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Urs Hölzle, SVP Engineering Google, Swisspreneur Podcast

EP #350 - Urs Hölzle: Google’s Employee #8

Urs Hölzle

October 26, 2023

1:52 - When should Swiss startups go to the US? 

9:05 - Meeting the Google founders

12:47 - How to scale culture

23:27 - Current AI developments

28:04 - Leaving Silicon Valley

About Urs Hölzle:

⁠Urs Hölzle⁠ is SVP of Engineering at ⁠Google⁠, having started there in 1999 as their first Search Engine Mechanic and altogether 8th employee. Prior to Google, he started his own company Animorphic LLC in 1994 following the completion of his PhD in Computer Science at Stanford, and later worked as an Associate Professor at UC Santa Barbara and a consultant at Sun Microsystems. 

Having watched Google grow from a tiny company to the megalithic enterprise it is today, Urs had a front row seat to the development of its culture, and played an active role in shaping it. Here’s his advice for other scaling ventures:

  • Culture eats strategy for breakfast: if you have the right culture, it doesn’t matter if you have the right strategy from day 1, because sooner or later you will find it. Being in a team full of smart people who know how to contribute and how to contradict you means the right strategy naturally shapes itself. However, if you have the wrong culture, then the best strategy in the world wouldn’t do much for you.
  • Psychological safety: do the people in your team feel free to speak up and contradict those in positions of authority? When you’re building a scaling venture, you’re making decisions quickly: it’s extremely unlikely that you’re not making any wrong moves. You need these outspoken people as a safety net, and no one’s outspoken if they think getting fired will be the sure consequence of speaking up.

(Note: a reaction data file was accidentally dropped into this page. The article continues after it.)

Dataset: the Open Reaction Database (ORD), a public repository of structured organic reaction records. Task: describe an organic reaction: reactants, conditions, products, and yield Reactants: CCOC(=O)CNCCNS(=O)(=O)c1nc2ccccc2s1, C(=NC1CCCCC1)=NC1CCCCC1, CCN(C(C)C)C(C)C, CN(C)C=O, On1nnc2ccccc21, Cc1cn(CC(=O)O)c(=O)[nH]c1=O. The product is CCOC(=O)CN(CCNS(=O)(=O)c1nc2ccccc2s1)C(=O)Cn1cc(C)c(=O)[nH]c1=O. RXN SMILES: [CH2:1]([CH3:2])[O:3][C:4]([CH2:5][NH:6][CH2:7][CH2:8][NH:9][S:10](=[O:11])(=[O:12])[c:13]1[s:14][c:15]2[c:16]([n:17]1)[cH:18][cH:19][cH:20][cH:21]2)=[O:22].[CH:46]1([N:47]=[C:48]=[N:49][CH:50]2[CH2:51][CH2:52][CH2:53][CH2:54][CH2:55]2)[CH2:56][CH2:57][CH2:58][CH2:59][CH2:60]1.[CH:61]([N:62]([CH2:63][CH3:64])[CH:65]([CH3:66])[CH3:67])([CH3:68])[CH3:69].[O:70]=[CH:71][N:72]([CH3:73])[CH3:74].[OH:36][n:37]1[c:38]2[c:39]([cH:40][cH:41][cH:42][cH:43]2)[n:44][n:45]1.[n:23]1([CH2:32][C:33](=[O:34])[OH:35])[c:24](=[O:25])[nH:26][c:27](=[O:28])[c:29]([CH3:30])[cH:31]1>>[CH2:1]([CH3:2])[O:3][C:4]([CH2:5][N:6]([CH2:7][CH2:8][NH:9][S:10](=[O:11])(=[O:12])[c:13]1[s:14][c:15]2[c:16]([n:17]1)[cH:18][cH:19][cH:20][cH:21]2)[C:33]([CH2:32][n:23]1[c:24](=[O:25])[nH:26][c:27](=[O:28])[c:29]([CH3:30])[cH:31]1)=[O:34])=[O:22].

• Ask yourself “What does this potential hire add to the team?”: if you have too uniform a team, that team is not going to go nearly as far as one with different skill sets and perspectives. Similarly, you need to be certain that this potential hire is open to being corrected by someone else. It doesn’t matter how smart they are — if they’re not willing to grow, they won’t be much of an addition.

Memorable Quotes:

"Right place, right time is not something you can force."

"I think the #1 reason companies fail is not being mindful enough about scaling well."

"Sometimes the most dangerous thing is to be the smartest person in the room, because it means you stop learning."

If you'd like to listen to more conversations about working at Google, check out our first episode with ⁠⁠Thomas Dübendorfer⁠⁠.

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